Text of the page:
Born in Philadelphia in 1755 to wealthy and aristocratic parents, Tench Coxe came of age with the American Revolution. He studied law at the College of Philadelphia (now The University of Pennsylvania) and joined his father’s company in 1776. Most likely motivated to protect his business prospects, Coxe remained neutral during the War for Independence, proclaiming himself to be “without party.” Historians still debate whether his neutrality was due to professional responsibilities or royalist sympathies, but it did raise suspicions among the patriot cause. One thing is certain, however. His lack of ardor for the revolution did not stop his fellow citizens from electing Coxe to the Continental Congress in 1788, where he supported the adoption of the newly signed federal Constitution.
Earlier, when delegates to the Constitutional Convention completed their task in September of 1787, the work to establish a national constitution had just begun. What followed was arguably the most important debate in our nation’s history—whether or not the states should ratify the Constitution and establish the new federal government. Many of the Constitution’s supportersthe Federalistsare well known to us, including James Madison, Alexander Hamilton, and John Jay, who penned the collection of articles known as The Federalist Papers. There were other Federalists, however, equally respected and influential, who brought the pro-federal argument to a national audience and countered attacks of the Antifederalists. Most eminent among these men were James Wilson of Pennsylvania, Fisher Ames of Massachusetts, Oliver Ellsworth of Connecticut, and Tench Coxe of Philadelphia. Within a week of the September 1787 signing of the Constitution, Coxe produced his first essay to promote that charter’s ratification. He continued with dozens more throughout 1788 and 1789. Coxe’s 1788 series of articles in Philadelphia’s Independent Gazetteer was separately published in October of that year as An Examination of the Constitution of the United States, one of the first printed pamphlets to support ratification. In those articles, he reassured his fellow citizens that just as “our President bears no resemblance to a king, so we shall see the Senate have no similitude to nobles.” Indeed, even hereditary wealth could not bring to the Senate an “ambitious, undeserving or unexperienced youth.” Rather, the framers designed a Senate built upon knowledge and experience, not aristocratic birth.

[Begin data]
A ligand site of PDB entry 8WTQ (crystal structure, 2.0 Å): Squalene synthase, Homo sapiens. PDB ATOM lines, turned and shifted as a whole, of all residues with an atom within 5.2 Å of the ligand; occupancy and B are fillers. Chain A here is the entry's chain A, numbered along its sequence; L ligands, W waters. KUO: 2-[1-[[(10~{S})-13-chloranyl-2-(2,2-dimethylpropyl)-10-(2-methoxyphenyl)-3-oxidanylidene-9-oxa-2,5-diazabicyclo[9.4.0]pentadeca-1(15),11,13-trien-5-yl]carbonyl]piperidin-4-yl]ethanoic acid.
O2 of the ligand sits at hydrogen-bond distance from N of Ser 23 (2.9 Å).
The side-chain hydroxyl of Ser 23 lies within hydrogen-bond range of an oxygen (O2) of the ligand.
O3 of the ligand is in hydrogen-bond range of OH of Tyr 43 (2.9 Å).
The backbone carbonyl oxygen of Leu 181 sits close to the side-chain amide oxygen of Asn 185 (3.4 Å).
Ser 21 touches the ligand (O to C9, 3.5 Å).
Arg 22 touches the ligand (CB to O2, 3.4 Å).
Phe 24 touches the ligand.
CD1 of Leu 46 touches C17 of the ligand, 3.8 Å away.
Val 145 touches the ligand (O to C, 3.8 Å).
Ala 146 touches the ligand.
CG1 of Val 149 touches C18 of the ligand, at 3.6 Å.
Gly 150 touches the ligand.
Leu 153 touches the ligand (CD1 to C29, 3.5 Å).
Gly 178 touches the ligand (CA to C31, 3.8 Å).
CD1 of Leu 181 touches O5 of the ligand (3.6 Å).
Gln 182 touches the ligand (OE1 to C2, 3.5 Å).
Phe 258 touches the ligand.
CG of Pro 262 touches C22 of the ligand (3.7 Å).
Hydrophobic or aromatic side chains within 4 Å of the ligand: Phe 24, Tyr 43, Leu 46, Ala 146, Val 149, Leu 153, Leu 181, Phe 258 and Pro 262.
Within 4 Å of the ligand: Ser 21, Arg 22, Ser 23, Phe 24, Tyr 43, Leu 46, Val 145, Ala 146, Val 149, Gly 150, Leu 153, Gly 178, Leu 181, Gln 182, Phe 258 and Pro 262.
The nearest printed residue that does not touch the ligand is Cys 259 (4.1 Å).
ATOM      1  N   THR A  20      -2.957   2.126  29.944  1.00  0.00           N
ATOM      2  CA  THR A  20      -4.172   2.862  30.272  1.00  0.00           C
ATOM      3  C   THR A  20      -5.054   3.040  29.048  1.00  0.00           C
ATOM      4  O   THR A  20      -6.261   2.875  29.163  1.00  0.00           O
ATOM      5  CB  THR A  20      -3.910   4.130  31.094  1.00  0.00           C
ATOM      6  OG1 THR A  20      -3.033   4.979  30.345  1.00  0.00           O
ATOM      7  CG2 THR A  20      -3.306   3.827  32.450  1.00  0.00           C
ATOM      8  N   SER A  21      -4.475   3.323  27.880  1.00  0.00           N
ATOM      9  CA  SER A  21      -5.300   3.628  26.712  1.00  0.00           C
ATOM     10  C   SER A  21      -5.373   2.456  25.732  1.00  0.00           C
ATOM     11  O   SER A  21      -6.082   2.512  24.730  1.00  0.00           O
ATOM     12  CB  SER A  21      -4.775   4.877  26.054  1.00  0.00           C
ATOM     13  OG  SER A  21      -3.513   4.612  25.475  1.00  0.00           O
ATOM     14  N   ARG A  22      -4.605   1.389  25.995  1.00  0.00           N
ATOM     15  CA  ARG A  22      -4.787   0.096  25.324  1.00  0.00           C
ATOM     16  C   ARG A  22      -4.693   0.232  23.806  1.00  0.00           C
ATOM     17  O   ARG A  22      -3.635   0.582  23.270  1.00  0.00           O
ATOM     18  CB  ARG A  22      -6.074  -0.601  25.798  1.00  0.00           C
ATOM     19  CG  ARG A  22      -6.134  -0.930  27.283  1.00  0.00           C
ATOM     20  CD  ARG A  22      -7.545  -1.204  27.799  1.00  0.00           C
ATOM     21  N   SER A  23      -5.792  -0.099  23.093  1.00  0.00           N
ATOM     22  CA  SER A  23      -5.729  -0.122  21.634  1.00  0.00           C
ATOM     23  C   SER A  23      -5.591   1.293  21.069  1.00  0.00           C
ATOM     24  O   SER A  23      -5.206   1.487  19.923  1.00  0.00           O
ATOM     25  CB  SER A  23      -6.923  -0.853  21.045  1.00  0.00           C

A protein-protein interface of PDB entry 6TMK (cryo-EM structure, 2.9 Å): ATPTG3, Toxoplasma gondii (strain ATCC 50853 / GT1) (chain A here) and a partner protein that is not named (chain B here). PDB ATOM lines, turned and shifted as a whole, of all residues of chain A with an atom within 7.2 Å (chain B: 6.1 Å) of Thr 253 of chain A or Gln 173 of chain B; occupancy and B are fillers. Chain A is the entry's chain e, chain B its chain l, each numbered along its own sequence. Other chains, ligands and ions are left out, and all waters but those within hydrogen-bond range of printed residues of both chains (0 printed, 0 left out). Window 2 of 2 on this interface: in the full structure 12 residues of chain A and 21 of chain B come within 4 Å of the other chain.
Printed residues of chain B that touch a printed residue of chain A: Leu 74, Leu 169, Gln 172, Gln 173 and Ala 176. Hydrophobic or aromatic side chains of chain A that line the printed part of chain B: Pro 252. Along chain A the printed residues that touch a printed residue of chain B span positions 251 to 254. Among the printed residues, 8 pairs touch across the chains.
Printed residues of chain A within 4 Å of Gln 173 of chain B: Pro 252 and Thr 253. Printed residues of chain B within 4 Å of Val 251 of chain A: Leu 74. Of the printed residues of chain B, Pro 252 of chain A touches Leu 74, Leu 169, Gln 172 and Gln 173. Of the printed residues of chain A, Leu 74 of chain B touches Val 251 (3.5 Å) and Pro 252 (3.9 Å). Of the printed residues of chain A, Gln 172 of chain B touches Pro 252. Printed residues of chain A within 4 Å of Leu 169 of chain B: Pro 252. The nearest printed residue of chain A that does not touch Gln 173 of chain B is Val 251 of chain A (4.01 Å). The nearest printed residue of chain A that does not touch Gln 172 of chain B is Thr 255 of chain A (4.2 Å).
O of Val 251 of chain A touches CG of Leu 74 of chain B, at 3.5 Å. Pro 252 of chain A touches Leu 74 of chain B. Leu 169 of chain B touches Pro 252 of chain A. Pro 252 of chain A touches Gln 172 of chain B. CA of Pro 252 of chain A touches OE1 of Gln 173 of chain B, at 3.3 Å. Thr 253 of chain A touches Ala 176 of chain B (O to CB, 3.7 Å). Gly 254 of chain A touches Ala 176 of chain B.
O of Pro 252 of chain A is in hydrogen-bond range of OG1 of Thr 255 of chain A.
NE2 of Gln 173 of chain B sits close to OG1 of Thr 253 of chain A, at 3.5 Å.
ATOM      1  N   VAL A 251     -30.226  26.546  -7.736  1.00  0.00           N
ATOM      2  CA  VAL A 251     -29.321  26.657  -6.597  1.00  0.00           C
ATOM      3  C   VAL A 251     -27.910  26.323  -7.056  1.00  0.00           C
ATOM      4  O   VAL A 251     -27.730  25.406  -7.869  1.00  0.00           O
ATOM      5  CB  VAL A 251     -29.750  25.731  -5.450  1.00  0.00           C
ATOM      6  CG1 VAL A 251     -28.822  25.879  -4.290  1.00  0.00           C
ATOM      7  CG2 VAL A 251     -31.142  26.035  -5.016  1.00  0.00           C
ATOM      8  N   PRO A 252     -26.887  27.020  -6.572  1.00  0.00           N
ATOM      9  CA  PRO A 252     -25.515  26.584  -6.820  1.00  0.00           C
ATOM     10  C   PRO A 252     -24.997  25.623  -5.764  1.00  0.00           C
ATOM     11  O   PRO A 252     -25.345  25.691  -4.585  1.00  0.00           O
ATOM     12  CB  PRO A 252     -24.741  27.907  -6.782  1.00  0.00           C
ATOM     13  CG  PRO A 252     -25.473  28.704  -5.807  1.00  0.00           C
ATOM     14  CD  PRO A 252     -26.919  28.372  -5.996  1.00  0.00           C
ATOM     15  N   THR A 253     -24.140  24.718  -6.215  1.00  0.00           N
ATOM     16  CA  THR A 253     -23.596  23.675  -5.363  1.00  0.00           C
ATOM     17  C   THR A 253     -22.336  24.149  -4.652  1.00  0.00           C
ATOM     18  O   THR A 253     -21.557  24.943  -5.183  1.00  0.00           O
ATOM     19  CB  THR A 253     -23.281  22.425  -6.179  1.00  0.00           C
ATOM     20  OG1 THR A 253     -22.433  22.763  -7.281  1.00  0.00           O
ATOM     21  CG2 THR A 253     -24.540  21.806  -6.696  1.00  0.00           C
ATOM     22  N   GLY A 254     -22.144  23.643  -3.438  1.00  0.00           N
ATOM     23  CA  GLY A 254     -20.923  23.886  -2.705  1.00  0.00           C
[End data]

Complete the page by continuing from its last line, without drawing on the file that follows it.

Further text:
In one of his essays published in November 1787, under the pseudonym of “A Democratic Federalist,” Coxe explained how the framers’ creation of a senate provided a useful middle ground between the British House of Lords and a purely democratic legislature.
. . . The sincere and zealous friend of liberty is naturally in love with a refined democracy, beautiful and perfect as a theory . . . ; and he views with jealousy, apprehension and dislike not only real deviations from democratic principles, but the appearance of aristocracy. Hence the idea of an upper house (a term erroneously adopted from the British constitution) has been disagreeable and even alarming to many, who were equally friends to perfect and real liberty and to an effective government. Among the various regulations and arrangements of the new Federal Constitution the peculiar ground on which the Senate is placed is on this account the most striking and perhaps estimable. A careful comparison of our second branch, as proposed by the Convention, with the upper house in the British constitution, will show, I hope, that there is something like a middle ground on which the wise and good of both opinions may meet and unite.